Can't Compare NSEL with Other Exchanges | Value Research Investors should only deal with highly-regulated exchanges, says Ashishkumar Chauhan, Managing Director and CEO at Bombay Stock Exchange (BSE)

Can't Compare NSEL with Other Exchanges

Investors should only deal with highly-regulated exchanges, says Ashishkumar Chauhan, Managing Director and CEO at Bombay Stock Exchange (BSE)

After the recent crisis that hit the National Spot Exchange (NSEL), do you still believe that Indian stock exchanges have strong systems?

Firstly, NSEL was not a stock exchange it was a commodity spot exchange, so it's not the same thing to compare. I would put it the other way round; that despite the crisis at NSEL, problems did not spill over to other exchanges as we have very robust and transparent systems in place.

Speaking about the system, there are several aspects to the actual system framework and one of them is fairness and efficiency of the trading system. The Indian stock market got automated in 1994-95 and we were much ahead of the world (later many countries adopted the automation route). Secondly, we also created clearing corporations and gave settlement guarantees for which market regulator Sebi should be applauded. Even for the margining methodology, be it real time risk management, client based margining and equity derivatives or currency segments all have different margining system.

Many say that the Indian margining system is over-margining and that is being very risk averse, but that is very important to keep the market robust. Each clearing corporation has got its own 'settlement guarantee fund' which is sufficiently large. One should remember that even in the crises faced by Indian markets in the past we didn't have any default or loss of money to investors due to brokers' default. Above all, the BSE also provides ₹15 lakh guarantee through its investor's protection fund to each investor which is much bigger than what banks give to their investors. The settlement cycle has also come down from 15 days to two days in the past few years. So, all the three aspects from automation of securities to strong clearing corporation and finally settlement are managed very comprehensively.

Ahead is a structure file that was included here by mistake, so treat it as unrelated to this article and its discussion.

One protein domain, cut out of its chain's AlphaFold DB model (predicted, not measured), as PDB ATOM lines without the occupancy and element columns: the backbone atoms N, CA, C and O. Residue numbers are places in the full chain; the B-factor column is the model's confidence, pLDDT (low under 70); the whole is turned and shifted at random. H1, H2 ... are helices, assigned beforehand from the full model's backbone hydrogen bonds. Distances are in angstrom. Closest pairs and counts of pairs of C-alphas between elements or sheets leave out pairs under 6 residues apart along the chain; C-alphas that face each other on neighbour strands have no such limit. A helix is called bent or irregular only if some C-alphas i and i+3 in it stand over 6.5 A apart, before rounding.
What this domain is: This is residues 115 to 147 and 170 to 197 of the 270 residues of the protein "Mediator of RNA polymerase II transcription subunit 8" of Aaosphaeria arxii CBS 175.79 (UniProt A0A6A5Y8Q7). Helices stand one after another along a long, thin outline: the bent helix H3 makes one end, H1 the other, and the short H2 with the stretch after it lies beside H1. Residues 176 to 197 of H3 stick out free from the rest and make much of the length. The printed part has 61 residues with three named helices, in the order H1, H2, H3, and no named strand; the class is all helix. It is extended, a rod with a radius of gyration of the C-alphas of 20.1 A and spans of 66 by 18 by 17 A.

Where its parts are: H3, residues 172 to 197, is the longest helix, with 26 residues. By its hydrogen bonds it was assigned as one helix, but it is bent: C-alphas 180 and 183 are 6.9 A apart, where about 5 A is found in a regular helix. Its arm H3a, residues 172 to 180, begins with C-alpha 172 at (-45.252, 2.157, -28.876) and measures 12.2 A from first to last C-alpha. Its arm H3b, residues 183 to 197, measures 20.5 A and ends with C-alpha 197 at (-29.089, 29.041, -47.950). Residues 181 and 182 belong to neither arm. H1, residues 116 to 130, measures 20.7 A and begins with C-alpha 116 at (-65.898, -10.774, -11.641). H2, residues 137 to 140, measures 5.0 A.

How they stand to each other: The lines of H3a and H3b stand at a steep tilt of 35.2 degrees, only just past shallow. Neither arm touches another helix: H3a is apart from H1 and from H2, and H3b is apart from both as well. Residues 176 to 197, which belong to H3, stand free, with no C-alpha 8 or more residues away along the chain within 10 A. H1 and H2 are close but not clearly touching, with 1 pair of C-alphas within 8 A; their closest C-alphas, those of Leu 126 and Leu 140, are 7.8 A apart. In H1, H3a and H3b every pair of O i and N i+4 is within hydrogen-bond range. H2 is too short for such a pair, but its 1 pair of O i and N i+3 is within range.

What are the key takeaway and lesson learnt from the NSEL crisis?

There are several lessons learnt. From the investor's perspective, they should only deal with highly regulated exchanges or segments in the financial markets. Before entering into any contact they should do their own due diligence, look at the margining system and collateral management. Investors should be very vigilant. Any regulated entity which is regulated, tends to be more systematic and more compliant and adhering to laws of the land. Idea here is whether regulatory agencies approve or disapprove of such products in exchanges. Lastly, there is need for periodicity of audit not only by the company but also by the regulators. Regulators need to ascertain whether they are able to meet their obligations or not. They should also be wary of giving clearances to entities that have dubious shareholding pattern and weak capital structures.

How can an exchange provide safety to small retail investors?